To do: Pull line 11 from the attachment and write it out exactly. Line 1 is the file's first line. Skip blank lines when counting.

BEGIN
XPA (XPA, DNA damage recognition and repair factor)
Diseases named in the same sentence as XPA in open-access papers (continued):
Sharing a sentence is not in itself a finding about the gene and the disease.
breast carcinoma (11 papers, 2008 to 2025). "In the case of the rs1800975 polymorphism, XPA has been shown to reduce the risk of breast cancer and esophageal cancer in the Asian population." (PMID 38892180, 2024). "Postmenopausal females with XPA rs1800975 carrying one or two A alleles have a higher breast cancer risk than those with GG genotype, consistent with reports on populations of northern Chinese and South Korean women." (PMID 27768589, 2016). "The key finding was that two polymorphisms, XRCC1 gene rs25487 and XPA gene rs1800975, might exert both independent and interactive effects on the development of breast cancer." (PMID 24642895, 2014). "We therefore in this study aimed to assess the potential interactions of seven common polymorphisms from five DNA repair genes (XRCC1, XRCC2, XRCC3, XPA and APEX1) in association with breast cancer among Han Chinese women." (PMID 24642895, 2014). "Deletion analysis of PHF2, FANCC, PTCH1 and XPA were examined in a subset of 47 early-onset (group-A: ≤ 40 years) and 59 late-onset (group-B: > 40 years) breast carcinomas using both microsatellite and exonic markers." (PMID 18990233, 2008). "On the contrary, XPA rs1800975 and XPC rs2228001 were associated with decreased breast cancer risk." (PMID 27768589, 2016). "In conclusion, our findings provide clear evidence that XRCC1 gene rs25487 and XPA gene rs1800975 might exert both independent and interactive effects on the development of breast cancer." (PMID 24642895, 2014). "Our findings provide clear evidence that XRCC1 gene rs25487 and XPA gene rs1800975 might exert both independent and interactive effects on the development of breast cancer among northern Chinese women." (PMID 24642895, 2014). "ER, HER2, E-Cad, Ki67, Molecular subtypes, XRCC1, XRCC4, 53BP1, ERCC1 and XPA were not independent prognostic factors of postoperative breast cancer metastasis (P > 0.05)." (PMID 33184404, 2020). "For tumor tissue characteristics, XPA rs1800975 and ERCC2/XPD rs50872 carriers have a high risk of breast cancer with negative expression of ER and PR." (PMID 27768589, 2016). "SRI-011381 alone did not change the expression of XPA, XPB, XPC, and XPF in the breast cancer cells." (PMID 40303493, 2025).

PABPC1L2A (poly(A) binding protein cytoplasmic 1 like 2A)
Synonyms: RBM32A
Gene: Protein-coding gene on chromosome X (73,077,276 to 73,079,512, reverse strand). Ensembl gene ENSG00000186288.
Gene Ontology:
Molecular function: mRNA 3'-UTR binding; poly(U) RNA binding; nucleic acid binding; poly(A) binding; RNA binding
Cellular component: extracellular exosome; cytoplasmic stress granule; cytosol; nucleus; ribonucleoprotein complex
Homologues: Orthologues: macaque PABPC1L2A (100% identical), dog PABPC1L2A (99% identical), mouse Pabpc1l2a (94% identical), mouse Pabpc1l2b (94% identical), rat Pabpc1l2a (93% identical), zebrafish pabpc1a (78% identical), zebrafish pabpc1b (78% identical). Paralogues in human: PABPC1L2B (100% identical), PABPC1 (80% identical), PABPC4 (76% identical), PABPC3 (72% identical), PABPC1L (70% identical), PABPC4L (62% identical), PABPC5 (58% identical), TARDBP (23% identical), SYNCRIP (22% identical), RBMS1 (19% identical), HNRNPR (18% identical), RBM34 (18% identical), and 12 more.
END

Homologues: Orthologues: macaque PABPC1L2A (100% identical), dog PABPC1L2A (99% identical), mouse Pabpc1l2a (94% identical), mouse Pabpc1l2b (94% identical), rat Pabpc1l2a (93% identical), zebrafish pabpc1a (78% identical), zebrafish pabpc1b (78% identical). Paralogues in human: PABPC1L2B (100% identical), PABPC1 (80% identical), PABPC4 (76% identical), PABPC3 (72% identical), PABPC1L (70% identical), PABPC4L (62% identical), PABPC5 (58% identical), TARDBP (23% identical), SYNCRIP (22% identical), RBMS1 (19% identical), HNRNPR (18% identical), RBM34 (18% identical), and 12 more.